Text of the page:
March 28, 2013: "Arms Trade Treaty" letter-to-the-editor by Nur Aliza Lalji, PVUNA Intern

Dear Editor,

Final negotiations over a first ever UN international arms trade treaty began one week ago—a huge first step in regulating the global industry. On Saturday, March 23rd, however, the Senate voted on and passed an amendment to keep the United States out of the treaty.

For years, the United States of America has been the biggest arms dealer in the industry and it is of utmost importance that they be a part of the treaty. The UN should work to negotiate a suitable compromise that does not jeopardize the sovereignty of American citizens (or citizens of any nation, for that matter) or their second amendment rights, while still remaining faithful to the basic premise of the treaty.

According to an article published in the New American, the two points of contention within the treaty are that: it would mean the creation of a registry of gun owners, manufacturers, and traders; it would also make it “nearly impossible” for civilians to purchase ammunition.(1)

The right to bear arms is fundamental to American democracy. I am not suggesting that this right be revoked; but this should remain a national debate. Instead, the treaty should stay true to its original purpose, which is to create a set of standards for international arms transfers.(2) According to the Congressional report on Conventional Arms Transfer:

“Recently, from 2008 to 2011, the United States and Russia have dominated the arms market in the developing world, with both nations either ranking first or second for each of these four years in the value of arms transfer agreements. From 2008 to 2011, the United States made nearly $113 billion in such agreements, 54.5% of all these agreements (expressed in current dollars). Russia made $31.1 billion, 15% of these agreements. During this same period, collectively, the United States and Russia made 69.5% of all arms transfer agreements with developing nations, ($207.3 billion in current dollars) during this four-year period)”(3)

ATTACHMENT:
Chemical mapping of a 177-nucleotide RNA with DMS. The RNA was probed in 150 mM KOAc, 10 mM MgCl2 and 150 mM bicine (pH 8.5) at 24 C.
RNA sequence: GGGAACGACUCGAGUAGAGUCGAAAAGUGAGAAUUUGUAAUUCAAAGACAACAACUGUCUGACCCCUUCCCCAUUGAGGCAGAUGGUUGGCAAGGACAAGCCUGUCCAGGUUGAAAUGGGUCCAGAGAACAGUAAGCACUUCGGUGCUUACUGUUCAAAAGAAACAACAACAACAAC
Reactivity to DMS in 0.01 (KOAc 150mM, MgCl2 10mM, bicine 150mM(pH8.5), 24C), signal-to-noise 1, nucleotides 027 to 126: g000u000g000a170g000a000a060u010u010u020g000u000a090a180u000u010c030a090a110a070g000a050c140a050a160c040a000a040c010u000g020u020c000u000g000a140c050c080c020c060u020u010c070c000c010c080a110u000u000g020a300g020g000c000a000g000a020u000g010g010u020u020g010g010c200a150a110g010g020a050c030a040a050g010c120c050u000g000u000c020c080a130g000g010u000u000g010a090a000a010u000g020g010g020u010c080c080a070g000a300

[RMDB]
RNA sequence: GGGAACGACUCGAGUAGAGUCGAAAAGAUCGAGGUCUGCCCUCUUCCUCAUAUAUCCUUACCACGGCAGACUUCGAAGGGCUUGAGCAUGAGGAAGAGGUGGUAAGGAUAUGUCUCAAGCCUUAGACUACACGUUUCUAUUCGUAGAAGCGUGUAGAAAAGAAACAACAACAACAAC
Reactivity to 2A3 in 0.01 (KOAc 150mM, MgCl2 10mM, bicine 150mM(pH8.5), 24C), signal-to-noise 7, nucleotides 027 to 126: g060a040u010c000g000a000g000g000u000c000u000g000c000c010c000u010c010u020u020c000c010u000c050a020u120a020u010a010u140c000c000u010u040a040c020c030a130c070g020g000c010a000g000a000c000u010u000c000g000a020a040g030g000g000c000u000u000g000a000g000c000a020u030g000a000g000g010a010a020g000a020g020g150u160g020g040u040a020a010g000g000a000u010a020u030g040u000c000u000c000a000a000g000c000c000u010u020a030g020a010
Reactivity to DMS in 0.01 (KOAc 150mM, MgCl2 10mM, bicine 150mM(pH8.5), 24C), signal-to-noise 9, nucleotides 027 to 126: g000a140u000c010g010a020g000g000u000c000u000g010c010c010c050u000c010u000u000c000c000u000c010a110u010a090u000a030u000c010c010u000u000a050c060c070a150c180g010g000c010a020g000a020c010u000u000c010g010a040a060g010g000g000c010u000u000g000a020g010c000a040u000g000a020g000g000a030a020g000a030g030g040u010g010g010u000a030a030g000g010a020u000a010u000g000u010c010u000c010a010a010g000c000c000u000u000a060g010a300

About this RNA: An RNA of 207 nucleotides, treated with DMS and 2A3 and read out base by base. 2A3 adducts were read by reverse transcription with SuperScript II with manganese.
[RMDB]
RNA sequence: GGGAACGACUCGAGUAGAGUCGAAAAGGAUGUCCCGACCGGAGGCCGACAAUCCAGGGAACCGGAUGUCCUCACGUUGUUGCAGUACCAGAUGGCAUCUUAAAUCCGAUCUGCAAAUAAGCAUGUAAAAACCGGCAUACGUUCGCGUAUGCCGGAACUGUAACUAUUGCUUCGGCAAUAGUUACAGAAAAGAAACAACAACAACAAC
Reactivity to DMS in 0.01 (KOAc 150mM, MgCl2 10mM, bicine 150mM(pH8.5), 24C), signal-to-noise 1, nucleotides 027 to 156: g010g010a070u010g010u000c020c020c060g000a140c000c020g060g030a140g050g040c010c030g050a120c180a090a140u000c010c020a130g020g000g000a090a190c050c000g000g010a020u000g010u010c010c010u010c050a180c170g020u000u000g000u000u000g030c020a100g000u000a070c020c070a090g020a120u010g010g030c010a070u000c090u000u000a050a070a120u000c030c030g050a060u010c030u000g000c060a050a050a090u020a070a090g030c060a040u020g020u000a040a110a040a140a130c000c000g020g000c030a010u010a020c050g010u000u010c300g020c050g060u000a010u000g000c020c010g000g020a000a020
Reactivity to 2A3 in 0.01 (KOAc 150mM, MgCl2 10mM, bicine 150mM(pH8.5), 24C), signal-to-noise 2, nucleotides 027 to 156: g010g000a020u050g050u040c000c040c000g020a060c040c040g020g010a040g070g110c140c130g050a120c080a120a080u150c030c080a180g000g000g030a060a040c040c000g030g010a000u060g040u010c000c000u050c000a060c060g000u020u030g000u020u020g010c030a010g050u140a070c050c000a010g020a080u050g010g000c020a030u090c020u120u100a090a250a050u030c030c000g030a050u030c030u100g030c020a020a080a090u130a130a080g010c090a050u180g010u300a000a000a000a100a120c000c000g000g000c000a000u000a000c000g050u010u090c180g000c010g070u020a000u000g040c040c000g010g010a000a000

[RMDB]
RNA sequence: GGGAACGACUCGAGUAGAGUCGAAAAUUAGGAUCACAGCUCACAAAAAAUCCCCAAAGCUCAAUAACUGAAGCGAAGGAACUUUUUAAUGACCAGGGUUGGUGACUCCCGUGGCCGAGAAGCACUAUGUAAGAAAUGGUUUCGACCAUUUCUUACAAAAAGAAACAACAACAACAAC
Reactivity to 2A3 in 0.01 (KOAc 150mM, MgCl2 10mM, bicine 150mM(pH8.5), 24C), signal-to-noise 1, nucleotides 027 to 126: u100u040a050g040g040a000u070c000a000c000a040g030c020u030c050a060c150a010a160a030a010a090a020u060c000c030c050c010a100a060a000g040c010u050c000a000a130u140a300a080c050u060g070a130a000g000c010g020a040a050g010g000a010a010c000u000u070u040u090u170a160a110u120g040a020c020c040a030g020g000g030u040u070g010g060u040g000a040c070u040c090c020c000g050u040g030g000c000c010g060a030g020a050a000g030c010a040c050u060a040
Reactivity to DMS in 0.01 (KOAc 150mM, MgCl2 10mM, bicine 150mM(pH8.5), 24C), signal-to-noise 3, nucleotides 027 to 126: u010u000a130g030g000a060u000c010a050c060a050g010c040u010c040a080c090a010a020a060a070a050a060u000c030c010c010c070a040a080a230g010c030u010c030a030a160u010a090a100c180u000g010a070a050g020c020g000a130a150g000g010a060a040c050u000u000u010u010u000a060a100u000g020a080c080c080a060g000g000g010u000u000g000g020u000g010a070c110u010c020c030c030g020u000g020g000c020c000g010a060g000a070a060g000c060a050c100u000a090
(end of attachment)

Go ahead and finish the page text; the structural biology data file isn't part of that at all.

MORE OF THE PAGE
In the United States, this is aided by the fact that there exists a prominent revolving door between government officials and prominent members of the arms industry. Perhaps the most illustrative example of this is Dick Cheney’s former company, Halliburton, which received contracts of up to $3.9 billion under the Bush Administration. (4) The lucrative nature of the arms industry and problematic government-arms industry ties mean there is going to be a certain amount of heel-digging involved in terms of an international arms treaty. By focusing on civilian purchases of ammunition, the US is able to appeal to a much wider demographic in support of exclusion. Suddenly, this becomes a constitutional issue; not a human rights one—or at the very least, it will be spun that way. Instead, the insidious nature of arms supplying on an international scale, to areas of conflict and to recognized terrorist organizations must remain the focus of the treaty.

The arms industry—and even more so an unregulated arms industry—is a detriment to human rights, an instigator of conflict, and a scourge on democracy. According to Oxfam, one person dies each minute due to an armed conflict. (5) An International Arms Trade Treaty is an essential start to ending these tragic and unnecessary deaths. It is imperative that this treaty be ratified, and that the United States be a signing member.



Louis Charbonneau, “What’s at stake in the U.N. arms trade treaty negotiations?” Reuters, 22 Mar. 2013, (accessed 22 March 2013).

Richard F. Grimmett, “Conventional Arms Transfers to Developing Nations, 2004-2011,” Congressional Research Service, 24 Aug. 2012.

William D. Hartung, “Ties that Bind: Arms Industry Influence in the Bush Administration and Beyond,” World Policy Journal, Oct. 2004.

“Time for governments to make history and agree to an Arms Trade Treaty,” Oxfam, 18 Mar. 2013, (accessed 22 Mar. 2013).

Joe Wolverton, “Senate Votes to Keep US out of UN Arms Trade Treaty,” The New American, 24 Mar. 2013, (accessed 24 March 2013).